EditorialsOpinion

Police must not take public trust for granted

Appearing in our newspaper yesterday, was the story of a woman who was sexually assaulted while in custody at a police station.

A 32-year-old man, described in court as a vagrant, admitted to assaulting the 25-year-old woman at the East Street South Police Station last Thursday.

Prosecutors say Ryan Ramond Bodie, of no fixed address, sexually assaulted the woman while they shared a cell at the station on October 21.

The woman was detained on a traffic warrant and police arrested Bodie after he allegedly threatened to kill his father.

Bodie pleaded guilty before Magistrate Kendra Kelly.

The magistrate remanded Bodie to the Bahamas Department of Correctional Services for a psychiatric assessment to determine his fitness to even plead to the charge.

We are simultaneously shocked that such an act could happen at a police station and saddened that a young woman in custody for a minor offense was put in a situation with a man who clearly was mentally unwell.

Such negligence is unacceptable.

The woman should consider legal action for what she endured because of what appears plainly to be delinquency on the part of police.

Minister of National Security Wayne Munroe said he found the incident astounding and vowed there would be accountability.

“The system will hold whoever is responsible to account and these things must be explained,” he told reporters yesterday.

“Firstly, it is astounding that it could happen, and secondly, if, as a detention officer, he is not honest in what he writes on the detention record, then he is even more problematic. And so none of us have any issues, any interests in defending or protecting slack people.”

We too are astounded.

There should be no safer place to be than in police custody.

However, there is a slowly festering sentiment among many average Bahamians that police are generally adversarial and belligerent.

If the police are to fully function as those who safeguard the public and investigate and prosecute crimes, then the buy-in of the public is needed.

No help to that cause if the recent video of a man said to be a plainclothes police officer choking a young woman in public.

We cannot imagine that any right-thinking police officer believes it bolsters confidence in the force to have images of an officer with his hands wrapped around the throat of a woman half his size circulating widely on social media, regardless of what the lady might or might not have done before the cameras came out.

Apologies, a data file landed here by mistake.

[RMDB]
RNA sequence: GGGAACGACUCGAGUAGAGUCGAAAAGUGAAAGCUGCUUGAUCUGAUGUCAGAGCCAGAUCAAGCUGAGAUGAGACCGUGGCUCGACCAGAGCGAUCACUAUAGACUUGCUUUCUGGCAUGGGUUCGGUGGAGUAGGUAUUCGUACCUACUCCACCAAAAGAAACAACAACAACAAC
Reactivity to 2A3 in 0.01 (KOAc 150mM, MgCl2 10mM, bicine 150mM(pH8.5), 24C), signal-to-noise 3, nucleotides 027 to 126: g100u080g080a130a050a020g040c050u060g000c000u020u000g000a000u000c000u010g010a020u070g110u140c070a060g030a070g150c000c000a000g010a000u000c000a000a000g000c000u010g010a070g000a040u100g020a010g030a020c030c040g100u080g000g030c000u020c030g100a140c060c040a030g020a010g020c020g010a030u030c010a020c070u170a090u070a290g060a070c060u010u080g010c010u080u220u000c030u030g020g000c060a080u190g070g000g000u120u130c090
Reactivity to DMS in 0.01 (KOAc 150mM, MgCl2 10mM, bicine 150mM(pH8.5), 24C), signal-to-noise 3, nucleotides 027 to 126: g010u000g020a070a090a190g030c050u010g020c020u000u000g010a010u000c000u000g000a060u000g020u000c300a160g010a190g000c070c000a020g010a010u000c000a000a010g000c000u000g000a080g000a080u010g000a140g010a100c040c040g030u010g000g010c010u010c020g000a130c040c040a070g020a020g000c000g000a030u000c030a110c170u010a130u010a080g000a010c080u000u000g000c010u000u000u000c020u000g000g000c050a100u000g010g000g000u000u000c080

According to Commissioner of Police Paul Rolle, a 19-year-old woman came forward yesterday to make a formal complaint and an investigation has been launched.

Trust is further eroded when we hear stories like that of Constable Courtney Hall, the officer who admitted to punching a man at a traffic stop twice in the face with such force that the man had to replace eight of his teeth.

Hall was docked seven days’ pay.

Assistant Registrar Renaldo Toote awarded damages and costs of over $80,000 that taxpayers will have to fund.

In another case, where police beat a man so severely during an unlawful arrest he also lost several of his teeth, Toote awarded the victim over $160,000.

Toote said, “there is no adequate amount of money that could be awarded to restore the public’s confidence in the police when it has been eroded by abuse”.

He ruled, “The stability of justice is eroded whenever a person’s liberties are violated by those who are sworn to protect and preserve human rights in a civil society.”

Toote added that no man is above the law and the police are “duty-bound to act fairly”.

Are there significant behavioral problems among many in this country that jeopardize the safety of law-abiding citizens who want to live their lives in peace?

Absolutely.

Do we live in a society at times beleaguered by a level of violence that would test the mettle of any person’s patience?

Without question.

Are there too many people who feel entitled to belittle police officers and make their jobs more difficult by refusing to comply with reasonable requests?

Certainly.

Of course, we realize the vast majority of police officers are honest and protect hundreds of thousands of Bahamians morning, noon and night in an operation that never stops.

 But police are meant to put fear into the hearts of criminals.

Yet, fear of the police is permeating the heart of too many Bahamians who should be afraid of criminals, not those sworn to protect them.

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